Criminal attacks now surpass accidental breaches in healthcare

Data breaches caused by criminals outnumbered accidental ones for the first time, according to Ponemon's fifth annual benchmark study of privacy and security in the healthcare industry.

"Over the five years, the percentage of incidents that occur due to criminal attacks versus negligence has increased by 125 percent," said Larry Ponemon, chairman and founder at Ponemon Institute.

Over the past two years, 91 percent of healthcare organizations reported at least one breach, 39 percent reported two to five data breaches, and 40 percent had more than five data breaches.

And that could be an undercounting, he added.

"A lot of the organizations we study lacked confidence in their ability to know about all the data breaches that existed in their organization," he said.

The total cost of the breaches adds up to $6 billion a year, with an average economic impact of $2,134,800 per organization.

There has been a corresponding effect on individual healthcare consumers, as well.

According to Ponemon, medical identity theft nearly doubled in five years, from 1.4 million adult victims to over 2.3 million in 2014.

One reason? Stealing medical information is more valuable than credit cards or Social Security Numbers.

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According to the World Privacy Forum, the former has a street value of around $50 -- compared to a street value of $1 for the latter. And the average profit per record is $20,000 -- compared to just $2,000 for regular identity theft.

Medical records can be used for billing fraud, for medical identity theft, and for purchasing drugs for resale. Plus, the criminal activity takes much longer to be discovered and the only upper limit, per record, are the limits of the health insurance policy.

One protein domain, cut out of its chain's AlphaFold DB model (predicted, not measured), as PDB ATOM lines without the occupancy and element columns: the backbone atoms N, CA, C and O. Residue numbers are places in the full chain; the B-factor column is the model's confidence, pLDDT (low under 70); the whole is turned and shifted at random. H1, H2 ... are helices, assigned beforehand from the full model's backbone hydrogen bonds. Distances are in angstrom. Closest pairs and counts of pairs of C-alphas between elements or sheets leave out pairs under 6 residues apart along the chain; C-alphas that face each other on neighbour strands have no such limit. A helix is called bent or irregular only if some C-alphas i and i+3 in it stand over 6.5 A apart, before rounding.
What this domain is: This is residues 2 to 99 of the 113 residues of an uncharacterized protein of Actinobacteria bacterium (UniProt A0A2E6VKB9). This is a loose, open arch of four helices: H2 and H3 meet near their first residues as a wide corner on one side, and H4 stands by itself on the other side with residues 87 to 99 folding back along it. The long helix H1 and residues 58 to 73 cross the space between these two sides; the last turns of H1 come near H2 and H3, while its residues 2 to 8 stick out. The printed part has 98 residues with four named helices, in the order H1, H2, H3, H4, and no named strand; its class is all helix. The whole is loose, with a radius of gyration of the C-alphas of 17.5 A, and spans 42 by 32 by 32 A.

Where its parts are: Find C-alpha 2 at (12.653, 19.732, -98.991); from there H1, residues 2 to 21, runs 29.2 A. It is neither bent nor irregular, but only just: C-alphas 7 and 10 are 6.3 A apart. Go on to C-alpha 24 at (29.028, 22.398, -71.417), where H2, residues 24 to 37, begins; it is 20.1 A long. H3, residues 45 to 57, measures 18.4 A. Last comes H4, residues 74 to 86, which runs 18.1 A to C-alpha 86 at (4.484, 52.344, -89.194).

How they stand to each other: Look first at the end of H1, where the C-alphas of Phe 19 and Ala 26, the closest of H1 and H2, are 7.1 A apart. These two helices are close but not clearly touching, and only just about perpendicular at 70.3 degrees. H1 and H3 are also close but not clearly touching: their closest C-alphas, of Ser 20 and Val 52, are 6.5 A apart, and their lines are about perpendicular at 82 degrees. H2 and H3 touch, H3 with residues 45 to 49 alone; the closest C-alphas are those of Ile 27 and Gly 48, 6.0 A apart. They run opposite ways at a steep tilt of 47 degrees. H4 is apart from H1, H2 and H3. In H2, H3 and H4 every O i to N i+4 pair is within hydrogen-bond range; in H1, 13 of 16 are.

But despite the fact that healthcare is now a prime target for criminals, the industry as a whole isn't prepared to deal with the threat.

More than half of healthcare organizations said that they don't believe their incident response process has adequate funding and resources, and one-third of respondents don't have an incident response process in place. In addition, the majority of them fail to perform a risk assessment for security incidents, despite the federal mandate to do so, according to the report.

When a breach does occur, two-thirds of organizations do not offer any protection services for the affected patients.

The Ponemon study looked beyond data breaches to other kinds of security incidents, as well, such as phishing attacks and malware, and also surveyed third-party organizations that handle sensitive patient data.

Of the healthcare organizations, 65 percent said they had at least one security incident involving electronic information over the past 24 months -- but 87 percent of third-party business associates said they'd had one.

"Business associates really don't have the best practices piece of the puzzle down," said Rick Kam, president and co-founder at ID Experts, which sponsored the survey. "Some of these organizations may not understand the processes or may lack resources."

They're also not doing the required risk assessments, he added. While 50 percent of healthcare organizations perform a risk assessment after each electronic data breach, only 42 percent of business associates do so.

"There are small signs of hope," said Ponemon. "Healthcare organizations, in general, are more cognizant of data breaches, and are putting more resources in it."

For example, when his company first started doing the study five years ago, it was common to hear people say, "What's medical identity theft?"

Today, he said, there's a high level of awareness of the problem.

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